en English
ar Arabiczh-CN Chinese (Simplified)nl Dutchen Englishfr Frenchde Germanit Italianpt Portugueseru Russianes Spanish

Office of the Vermont Attorney General

Court Upholds Vermont’s Greenhouse Gas Emissions Standards For New Motor Vehicles

September 12, 2007

 Attorney General William H. Sorrell announced today that a federal judge in Burlington has upheld Vermont’s greenhouse gas emissions (GHG) regulations for new motor vehicles. In his 244 page decision, Chief Judge William K. Sessions rejected the auto industry’s main claim that the emission standards are actually fuel economy standards that conflict with the federal Energy Policy and Conservation Act. Judge Sessions also ruled that the GHG emissions standards do not interfere with the foreign policy powers of the President or Congress.

“This is such a big win,” said Sorrell. “For those concerned about a healthier environment and those concerned about global warming, this is indeed a day to celebrate.”

Vermont’s regulations incorporate by reference regulations adopted by California in 2005. To date, 11 other states have adopted California’s regulations. The regulations establish one set of GHG emission standards for passenger cars, small trucks, and small Sport Utility Vehicles (SUVs), and another set for large trucks and large SUVS. The standards require automobile manufacturers to decrease fleetwide emissions on a graduated basis for each model year between 2009 and 2016. Reductions can be achieved by: (1) use of alternative fuels; (2) air conditioning credits; (3) improved engine/powertrain efficiency, including hybrid vehicles; and (4) other factors (such as reduced tire resistance). When fully phased in, the regulations are expected to reduce motor vehicle GHG emissions by ~30%.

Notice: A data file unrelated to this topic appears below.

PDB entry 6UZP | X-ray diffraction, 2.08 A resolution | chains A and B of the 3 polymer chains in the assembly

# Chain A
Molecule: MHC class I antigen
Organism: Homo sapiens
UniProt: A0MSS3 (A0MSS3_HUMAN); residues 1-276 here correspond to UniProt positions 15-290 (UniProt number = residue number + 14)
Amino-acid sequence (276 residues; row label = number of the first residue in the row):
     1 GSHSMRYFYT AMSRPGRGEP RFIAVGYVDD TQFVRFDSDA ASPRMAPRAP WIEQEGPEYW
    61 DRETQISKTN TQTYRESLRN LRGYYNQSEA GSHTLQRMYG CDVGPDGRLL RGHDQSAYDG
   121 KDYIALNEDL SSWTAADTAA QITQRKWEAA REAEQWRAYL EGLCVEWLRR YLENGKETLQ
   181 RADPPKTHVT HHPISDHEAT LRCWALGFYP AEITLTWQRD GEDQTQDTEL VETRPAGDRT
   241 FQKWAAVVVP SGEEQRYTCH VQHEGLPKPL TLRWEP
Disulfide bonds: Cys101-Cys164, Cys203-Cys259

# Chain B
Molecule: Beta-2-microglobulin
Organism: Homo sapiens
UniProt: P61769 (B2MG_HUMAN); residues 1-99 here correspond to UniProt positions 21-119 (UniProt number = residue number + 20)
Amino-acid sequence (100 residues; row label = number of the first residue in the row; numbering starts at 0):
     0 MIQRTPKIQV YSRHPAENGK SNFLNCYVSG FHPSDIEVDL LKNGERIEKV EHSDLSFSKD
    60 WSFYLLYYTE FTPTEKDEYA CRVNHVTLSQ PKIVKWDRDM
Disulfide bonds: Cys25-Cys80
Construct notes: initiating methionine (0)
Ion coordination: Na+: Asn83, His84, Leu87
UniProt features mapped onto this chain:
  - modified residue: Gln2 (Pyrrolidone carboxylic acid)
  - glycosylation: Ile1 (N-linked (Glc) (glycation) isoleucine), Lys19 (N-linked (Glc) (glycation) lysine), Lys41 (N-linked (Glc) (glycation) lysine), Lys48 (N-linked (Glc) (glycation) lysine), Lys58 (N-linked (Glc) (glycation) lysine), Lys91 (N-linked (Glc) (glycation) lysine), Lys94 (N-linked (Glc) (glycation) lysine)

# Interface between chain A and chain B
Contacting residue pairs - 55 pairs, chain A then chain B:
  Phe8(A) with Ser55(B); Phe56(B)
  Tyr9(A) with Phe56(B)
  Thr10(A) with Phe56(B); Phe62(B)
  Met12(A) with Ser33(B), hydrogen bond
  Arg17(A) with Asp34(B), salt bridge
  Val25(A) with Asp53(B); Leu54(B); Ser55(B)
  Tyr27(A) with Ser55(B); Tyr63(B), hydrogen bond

The Vermont case began in November 2005, when General Motors, Daimler-Chrysler, two auto industry trade groups, and three Vermont dealers filed two separate lawsuits challenging Vermont’s GHG regulations. The State of New York and a number of environmental groups intervened in the case in support of Vermont. The court held a 16-day trial in April and May of this year, and then accepted final briefs in the middle of June.

Under the federal Clean Air Act, the U.S. Environmental Protection Agency (EPA) must grant a waiver to California for its regulations in order for Vermont’s regulations to be effective. California submitted its application to EPA in December of 2005, but EPA has not yet ruled on it. EPA has indicated that it will make a decision by the end of this calendar year.

Last modified: January 11, 2018